In Pitman v. Pitman, 721 N.E.2d 260 (Ind. App. 1999), the Husband transferred his shares of family stock to another family member for $1 per share, just one month before the wife filed a petition for divorce. At the time of the transfer, each of the shares of stock were worth approximately $80,000. In finding that the transfer constituted a dissipation of marital assets, the Indiana Court of Appeals held:

Waste and misuse are the hallmarks of dissipation. Dissipation generally involves the use or diminution of the marital estate for a purpose unrelated to the marriage and does not include the use of marital property to meet routine financial obligations. However, the party claiming dissipation must show something more substantial than that the transaction was disputed at the time or that the transaction appears in retrospect to have been unwise. Factors to consider in analyzing whether dissipation of marital assets has occurred include:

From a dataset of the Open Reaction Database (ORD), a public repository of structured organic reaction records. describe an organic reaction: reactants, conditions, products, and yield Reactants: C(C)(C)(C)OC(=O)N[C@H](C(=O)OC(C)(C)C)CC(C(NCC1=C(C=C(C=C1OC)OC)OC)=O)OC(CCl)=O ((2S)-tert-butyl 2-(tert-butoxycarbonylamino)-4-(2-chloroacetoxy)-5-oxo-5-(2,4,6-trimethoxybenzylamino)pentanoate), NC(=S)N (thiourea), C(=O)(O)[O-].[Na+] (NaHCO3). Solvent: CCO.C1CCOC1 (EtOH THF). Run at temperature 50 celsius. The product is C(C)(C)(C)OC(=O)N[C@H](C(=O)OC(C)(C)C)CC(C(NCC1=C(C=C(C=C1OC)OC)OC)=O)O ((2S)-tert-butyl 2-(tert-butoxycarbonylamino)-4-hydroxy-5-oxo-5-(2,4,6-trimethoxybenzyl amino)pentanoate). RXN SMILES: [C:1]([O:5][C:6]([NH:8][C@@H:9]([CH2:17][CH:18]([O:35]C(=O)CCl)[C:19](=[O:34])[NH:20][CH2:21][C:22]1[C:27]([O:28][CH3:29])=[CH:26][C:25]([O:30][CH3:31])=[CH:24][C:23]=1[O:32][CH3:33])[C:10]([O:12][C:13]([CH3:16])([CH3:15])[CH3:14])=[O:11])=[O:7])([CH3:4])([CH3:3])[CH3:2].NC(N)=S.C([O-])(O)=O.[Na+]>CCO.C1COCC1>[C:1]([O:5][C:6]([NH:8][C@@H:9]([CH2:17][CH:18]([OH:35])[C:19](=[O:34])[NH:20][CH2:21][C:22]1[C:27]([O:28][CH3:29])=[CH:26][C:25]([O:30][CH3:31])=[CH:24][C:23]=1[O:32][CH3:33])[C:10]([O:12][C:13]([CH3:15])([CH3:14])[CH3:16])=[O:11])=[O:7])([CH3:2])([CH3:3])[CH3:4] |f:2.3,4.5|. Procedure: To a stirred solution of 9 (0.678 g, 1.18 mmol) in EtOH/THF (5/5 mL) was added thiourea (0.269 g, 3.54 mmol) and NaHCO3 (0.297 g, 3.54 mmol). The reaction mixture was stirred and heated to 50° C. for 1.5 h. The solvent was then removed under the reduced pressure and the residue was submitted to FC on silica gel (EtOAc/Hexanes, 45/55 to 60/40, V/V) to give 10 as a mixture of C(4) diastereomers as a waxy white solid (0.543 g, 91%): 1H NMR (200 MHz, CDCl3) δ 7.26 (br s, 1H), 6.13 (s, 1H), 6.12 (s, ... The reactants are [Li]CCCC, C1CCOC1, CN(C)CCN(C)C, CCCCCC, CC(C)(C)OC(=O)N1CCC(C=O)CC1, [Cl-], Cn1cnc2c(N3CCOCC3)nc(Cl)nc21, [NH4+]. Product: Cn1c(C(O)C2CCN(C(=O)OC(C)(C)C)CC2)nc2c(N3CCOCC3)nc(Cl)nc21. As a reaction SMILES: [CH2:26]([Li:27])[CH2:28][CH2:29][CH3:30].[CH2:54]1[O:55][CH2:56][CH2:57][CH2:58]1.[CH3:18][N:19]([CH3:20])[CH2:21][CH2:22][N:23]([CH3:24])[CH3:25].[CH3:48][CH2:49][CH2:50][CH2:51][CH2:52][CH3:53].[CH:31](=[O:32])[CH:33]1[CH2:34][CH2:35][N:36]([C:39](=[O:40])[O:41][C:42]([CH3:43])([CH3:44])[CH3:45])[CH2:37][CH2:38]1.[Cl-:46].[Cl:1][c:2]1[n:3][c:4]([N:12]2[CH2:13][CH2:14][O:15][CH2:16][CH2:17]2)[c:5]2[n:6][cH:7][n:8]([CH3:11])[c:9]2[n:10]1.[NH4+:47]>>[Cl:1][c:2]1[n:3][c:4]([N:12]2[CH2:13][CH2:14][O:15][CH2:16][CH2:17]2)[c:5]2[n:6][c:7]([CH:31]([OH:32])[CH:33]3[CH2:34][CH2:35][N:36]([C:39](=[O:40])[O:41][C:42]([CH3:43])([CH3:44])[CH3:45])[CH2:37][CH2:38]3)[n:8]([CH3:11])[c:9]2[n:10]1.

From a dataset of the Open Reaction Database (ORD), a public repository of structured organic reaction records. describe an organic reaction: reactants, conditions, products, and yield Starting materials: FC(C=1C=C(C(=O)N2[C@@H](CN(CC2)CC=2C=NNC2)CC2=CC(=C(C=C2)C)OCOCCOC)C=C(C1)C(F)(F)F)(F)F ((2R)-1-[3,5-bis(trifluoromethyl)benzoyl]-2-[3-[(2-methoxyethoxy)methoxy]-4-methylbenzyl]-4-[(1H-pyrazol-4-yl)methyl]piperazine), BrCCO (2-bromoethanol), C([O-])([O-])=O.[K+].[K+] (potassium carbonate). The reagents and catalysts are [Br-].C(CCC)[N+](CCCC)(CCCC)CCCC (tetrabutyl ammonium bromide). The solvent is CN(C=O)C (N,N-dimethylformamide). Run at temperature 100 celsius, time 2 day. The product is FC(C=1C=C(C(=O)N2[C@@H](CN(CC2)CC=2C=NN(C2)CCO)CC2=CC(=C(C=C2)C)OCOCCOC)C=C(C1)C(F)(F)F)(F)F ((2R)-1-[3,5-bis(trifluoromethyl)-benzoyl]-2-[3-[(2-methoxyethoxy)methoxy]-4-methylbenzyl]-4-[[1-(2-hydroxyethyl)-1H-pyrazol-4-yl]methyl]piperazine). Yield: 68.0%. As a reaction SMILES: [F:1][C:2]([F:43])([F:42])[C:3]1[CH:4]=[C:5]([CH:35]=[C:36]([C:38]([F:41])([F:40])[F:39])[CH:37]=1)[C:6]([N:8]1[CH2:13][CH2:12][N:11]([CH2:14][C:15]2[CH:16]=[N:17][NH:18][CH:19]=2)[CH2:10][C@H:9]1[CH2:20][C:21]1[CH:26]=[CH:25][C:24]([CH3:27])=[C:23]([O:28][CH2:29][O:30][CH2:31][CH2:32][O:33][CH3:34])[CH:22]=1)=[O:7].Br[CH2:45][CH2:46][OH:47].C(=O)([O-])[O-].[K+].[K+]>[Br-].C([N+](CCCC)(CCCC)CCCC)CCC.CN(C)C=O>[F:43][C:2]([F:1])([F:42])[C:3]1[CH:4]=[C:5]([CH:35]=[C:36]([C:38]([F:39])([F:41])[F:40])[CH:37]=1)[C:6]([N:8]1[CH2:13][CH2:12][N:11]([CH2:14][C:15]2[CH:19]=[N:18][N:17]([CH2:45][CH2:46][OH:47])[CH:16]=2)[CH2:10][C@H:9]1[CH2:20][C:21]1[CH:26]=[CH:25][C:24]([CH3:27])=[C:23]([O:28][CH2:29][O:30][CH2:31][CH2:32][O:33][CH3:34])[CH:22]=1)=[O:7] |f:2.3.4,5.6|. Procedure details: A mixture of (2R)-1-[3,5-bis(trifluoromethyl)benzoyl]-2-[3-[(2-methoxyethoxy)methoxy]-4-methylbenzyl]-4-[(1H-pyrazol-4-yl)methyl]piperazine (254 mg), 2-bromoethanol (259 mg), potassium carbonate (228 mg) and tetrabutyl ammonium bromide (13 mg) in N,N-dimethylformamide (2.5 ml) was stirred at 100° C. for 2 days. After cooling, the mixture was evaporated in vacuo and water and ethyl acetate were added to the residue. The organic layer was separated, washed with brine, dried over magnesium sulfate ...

“1) whether the expenditure benefited the marital enterprise or was made for a purpose entirely unrelated to the marriage;

2) whether the transaction was remote in time and effect or occurred just prior to the filing of a divorce petition;

3) whether the expenditure was excessive or de minimis; and

4) whether the dissipating party had the intent to hide, deplete or divert the marital asset.”

Applying the elements of dissipation to the instant case, we hold that there is sufficient evidence in the record to support the trial court's conclusion that Husband had sold his shares of stock to avoid their inclusion in the marital estate, thereby dissipating marital assets.

Id. at 264-65. (citations omitted) (emphasis added).

As previously noted, the trial court had the sole authority to assess the credibility of the witnesses. We are of the opinion that the trial court's finding that Matthew dissipated marital assets by forfeiting his right to RSUs just two months prior to their vesting date is supported by substantial evidence. Indeed, we too believe that Matthew's act of forfeiting the RSUs was an “intentional waste or a selfish financial impropriety,” Yao Gong v. Xuanwei Huang, 129 Conn.App. 141, 21 A.3d 474 (2011) (citation omitted), intended to deprive Faustina her proportionate share of the marital estate.